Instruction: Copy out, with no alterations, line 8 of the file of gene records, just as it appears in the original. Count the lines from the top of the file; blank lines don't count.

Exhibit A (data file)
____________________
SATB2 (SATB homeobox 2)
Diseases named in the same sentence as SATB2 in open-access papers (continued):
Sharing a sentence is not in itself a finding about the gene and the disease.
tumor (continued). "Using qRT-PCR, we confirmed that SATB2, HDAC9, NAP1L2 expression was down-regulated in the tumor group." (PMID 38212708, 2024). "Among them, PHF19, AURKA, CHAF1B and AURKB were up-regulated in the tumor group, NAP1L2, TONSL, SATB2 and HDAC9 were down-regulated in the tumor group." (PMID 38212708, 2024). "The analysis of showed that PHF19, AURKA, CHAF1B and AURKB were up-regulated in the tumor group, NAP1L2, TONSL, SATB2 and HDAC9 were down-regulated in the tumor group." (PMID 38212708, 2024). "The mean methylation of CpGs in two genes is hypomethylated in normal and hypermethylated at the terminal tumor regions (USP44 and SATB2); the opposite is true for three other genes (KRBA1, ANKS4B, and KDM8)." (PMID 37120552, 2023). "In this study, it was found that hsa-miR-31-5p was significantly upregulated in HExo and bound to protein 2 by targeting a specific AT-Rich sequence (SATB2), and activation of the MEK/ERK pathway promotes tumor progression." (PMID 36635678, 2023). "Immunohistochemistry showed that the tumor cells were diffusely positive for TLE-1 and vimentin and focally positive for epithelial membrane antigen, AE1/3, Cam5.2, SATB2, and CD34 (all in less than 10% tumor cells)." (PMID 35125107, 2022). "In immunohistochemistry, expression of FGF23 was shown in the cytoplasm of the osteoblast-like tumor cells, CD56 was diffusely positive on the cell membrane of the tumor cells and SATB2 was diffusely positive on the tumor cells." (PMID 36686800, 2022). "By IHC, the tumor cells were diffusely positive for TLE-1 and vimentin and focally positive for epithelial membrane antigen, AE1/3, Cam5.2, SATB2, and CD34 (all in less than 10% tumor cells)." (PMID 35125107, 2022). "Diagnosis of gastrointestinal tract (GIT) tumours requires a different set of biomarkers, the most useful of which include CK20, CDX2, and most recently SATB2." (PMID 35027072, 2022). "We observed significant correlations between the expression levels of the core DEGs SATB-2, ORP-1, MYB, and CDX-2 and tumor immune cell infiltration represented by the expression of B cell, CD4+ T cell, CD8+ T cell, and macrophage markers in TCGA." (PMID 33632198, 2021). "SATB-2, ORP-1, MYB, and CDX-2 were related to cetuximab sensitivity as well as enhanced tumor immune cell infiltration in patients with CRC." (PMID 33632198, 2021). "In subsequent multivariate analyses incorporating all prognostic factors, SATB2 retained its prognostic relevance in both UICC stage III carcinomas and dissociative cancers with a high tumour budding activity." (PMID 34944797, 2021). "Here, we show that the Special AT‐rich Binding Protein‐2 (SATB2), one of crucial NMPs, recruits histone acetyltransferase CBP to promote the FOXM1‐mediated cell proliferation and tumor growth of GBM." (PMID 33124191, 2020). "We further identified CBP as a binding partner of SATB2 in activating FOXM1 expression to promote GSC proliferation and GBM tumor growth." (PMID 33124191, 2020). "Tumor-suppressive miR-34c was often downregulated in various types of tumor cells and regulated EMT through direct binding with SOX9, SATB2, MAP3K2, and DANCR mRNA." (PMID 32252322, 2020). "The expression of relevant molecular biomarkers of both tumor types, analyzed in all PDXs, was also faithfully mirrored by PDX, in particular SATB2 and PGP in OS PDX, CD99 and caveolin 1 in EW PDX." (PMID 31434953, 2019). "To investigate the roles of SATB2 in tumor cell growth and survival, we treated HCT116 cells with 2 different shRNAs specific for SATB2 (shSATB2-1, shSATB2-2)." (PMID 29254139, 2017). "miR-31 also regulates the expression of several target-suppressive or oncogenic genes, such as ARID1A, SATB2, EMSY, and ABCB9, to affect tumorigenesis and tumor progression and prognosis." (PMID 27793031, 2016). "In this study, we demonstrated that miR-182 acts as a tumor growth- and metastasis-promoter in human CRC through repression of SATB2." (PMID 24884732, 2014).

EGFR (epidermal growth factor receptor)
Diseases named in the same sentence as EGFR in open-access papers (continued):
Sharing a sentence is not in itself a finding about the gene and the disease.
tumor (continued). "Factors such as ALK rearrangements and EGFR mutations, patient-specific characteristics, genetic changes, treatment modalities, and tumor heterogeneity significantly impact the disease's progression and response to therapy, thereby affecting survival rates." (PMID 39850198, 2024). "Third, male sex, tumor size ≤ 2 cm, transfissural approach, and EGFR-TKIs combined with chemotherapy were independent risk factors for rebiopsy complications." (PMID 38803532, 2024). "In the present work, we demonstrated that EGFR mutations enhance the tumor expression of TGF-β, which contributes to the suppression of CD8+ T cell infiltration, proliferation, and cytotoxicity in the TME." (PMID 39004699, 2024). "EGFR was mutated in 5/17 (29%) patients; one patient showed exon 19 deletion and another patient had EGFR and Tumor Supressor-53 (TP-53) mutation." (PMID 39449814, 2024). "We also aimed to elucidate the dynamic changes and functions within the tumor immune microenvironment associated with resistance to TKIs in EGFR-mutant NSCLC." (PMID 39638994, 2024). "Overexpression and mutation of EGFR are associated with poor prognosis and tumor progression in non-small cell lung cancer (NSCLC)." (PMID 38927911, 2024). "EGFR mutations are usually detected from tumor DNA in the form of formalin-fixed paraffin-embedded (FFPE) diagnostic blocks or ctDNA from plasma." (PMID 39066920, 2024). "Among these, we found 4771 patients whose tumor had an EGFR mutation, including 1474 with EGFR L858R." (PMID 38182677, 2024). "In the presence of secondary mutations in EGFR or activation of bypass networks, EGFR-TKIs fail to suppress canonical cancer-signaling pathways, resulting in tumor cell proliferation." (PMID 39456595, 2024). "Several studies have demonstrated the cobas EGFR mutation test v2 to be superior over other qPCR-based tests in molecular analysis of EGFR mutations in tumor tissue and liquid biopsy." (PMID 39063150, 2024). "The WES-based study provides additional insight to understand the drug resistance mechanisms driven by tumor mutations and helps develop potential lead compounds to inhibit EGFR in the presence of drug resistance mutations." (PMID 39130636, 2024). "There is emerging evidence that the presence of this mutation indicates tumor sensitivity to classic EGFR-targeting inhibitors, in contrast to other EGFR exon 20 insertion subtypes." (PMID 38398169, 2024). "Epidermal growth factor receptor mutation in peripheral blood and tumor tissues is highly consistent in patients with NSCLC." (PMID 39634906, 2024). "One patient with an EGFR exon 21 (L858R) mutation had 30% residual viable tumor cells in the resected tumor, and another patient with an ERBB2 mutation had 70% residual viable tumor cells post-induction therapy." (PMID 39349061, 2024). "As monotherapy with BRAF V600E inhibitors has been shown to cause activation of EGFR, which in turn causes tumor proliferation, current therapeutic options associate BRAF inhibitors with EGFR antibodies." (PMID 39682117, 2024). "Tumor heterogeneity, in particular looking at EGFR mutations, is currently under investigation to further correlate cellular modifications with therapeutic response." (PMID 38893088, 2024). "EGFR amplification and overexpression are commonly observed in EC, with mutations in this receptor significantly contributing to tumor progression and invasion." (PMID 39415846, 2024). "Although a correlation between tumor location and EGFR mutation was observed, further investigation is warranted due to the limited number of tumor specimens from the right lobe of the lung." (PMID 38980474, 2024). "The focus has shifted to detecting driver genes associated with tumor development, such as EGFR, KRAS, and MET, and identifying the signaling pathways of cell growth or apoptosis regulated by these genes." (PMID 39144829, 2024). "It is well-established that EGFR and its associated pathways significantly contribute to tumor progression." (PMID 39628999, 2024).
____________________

tumor (continued). "Factors such as ALK rearrangements and EGFR mutations, patient-specific characteristics, genetic changes, treatment modalities, and tumor heterogeneity significantly impact the disease's progression and response to therapy, thereby affecting survival rates." (PMID 39850198, 2024). "Third, male sex, tumor size ≤ 2 cm, transfissural approach, and EGFR-TKIs combined with chemotherapy were independent risk factors for rebiopsy complications." (PMID 38803532, 2024). "In the present work, we demonstrated that EGFR mutations enhance the tumor expression of TGF-β, which contributes to the suppression of CD8+ T cell infiltration, proliferation, and cytotoxicity in the TME." (PMID 39004699, 2024). "EGFR was mutated in 5/17 (29%) patients; one patient showed exon 19 deletion and another patient had EGFR and Tumor Supressor-53 (TP-53) mutation." (PMID 39449814, 2024). "We also aimed to elucidate the dynamic changes and functions within the tumor immune microenvironment associated with resistance to TKIs in EGFR-mutant NSCLC." (PMID 39638994, 2024). "Overexpression and mutation of EGFR are associated with poor prognosis and tumor progression in non-small cell lung cancer (NSCLC)." (PMID 38927911, 2024). "EGFR mutations are usually detected from tumor DNA in the form of formalin-fixed paraffin-embedded (FFPE) diagnostic blocks or ctDNA from plasma." (PMID 39066920, 2024). "Among these, we found 4771 patients whose tumor had an EGFR mutation, including 1474 with EGFR L858R." (PMID 38182677, 2024). "In the presence of secondary mutations in EGFR or activation of bypass networks, EGFR-TKIs fail to suppress canonical cancer-signaling pathways, resulting in tumor cell proliferation." (PMID 39456595, 2024). "Several studies have demonstrated the cobas EGFR mutation test v2 to be superior over other qPCR-based tests in molecular analysis of EGFR mutations in tumor tissue and liquid biopsy." (PMID 39063150, 2024). "The WES-based study provides additional insight to understand the drug resistance mechanisms driven by tumor mutations and helps develop potential lead compounds to inhibit EGFR in the presence of drug resistance mutations." (PMID 39130636, 2024). "There is emerging evidence that the presence of this mutation indicates tumor sensitivity to classic EGFR-targeting inhibitors, in contrast to other EGFR exon 20 insertion subtypes." (PMID 38398169, 2024). "Epidermal growth factor receptor mutation in peripheral blood and tumor tissues is highly consistent in patients with NSCLC." (PMID 39634906, 2024). "One patient with an EGFR exon 21 (L858R) mutation had 30% residual viable tumor cells in the resected tumor, and another patient with an ERBB2 mutation had 70% residual viable tumor cells post-induction therapy." (PMID 39349061, 2024). "As monotherapy with BRAF V600E inhibitors has been shown to cause activation of EGFR, which in turn causes tumor proliferation, current therapeutic options associate BRAF inhibitors with EGFR antibodies." (PMID 39682117, 2024). "Tumor heterogeneity, in particular looking at EGFR mutations, is currently under investigation to further correlate cellular modifications with therapeutic response." (PMID 38893088, 2024). "EGFR amplification and overexpression are commonly observed in EC, with mutations in this receptor significantly contributing to tumor progression and invasion." (PMID 39415846, 2024). "Although a correlation between tumor location and EGFR mutation was observed, further investigation is warranted due to the limited number of tumor specimens from the right lobe of the lung." (PMID 38980474, 2024). "The focus has shifted to detecting driver genes associated with tumor development, such as EGFR, KRAS, and MET, and identifying the signaling pathways of cell growth or apoptosis regulated by these genes." (PMID 39144829, 2024). "It is well-established that EGFR and its associated pathways significantly contribute to tumor progression." (PMID 39628999, 2024).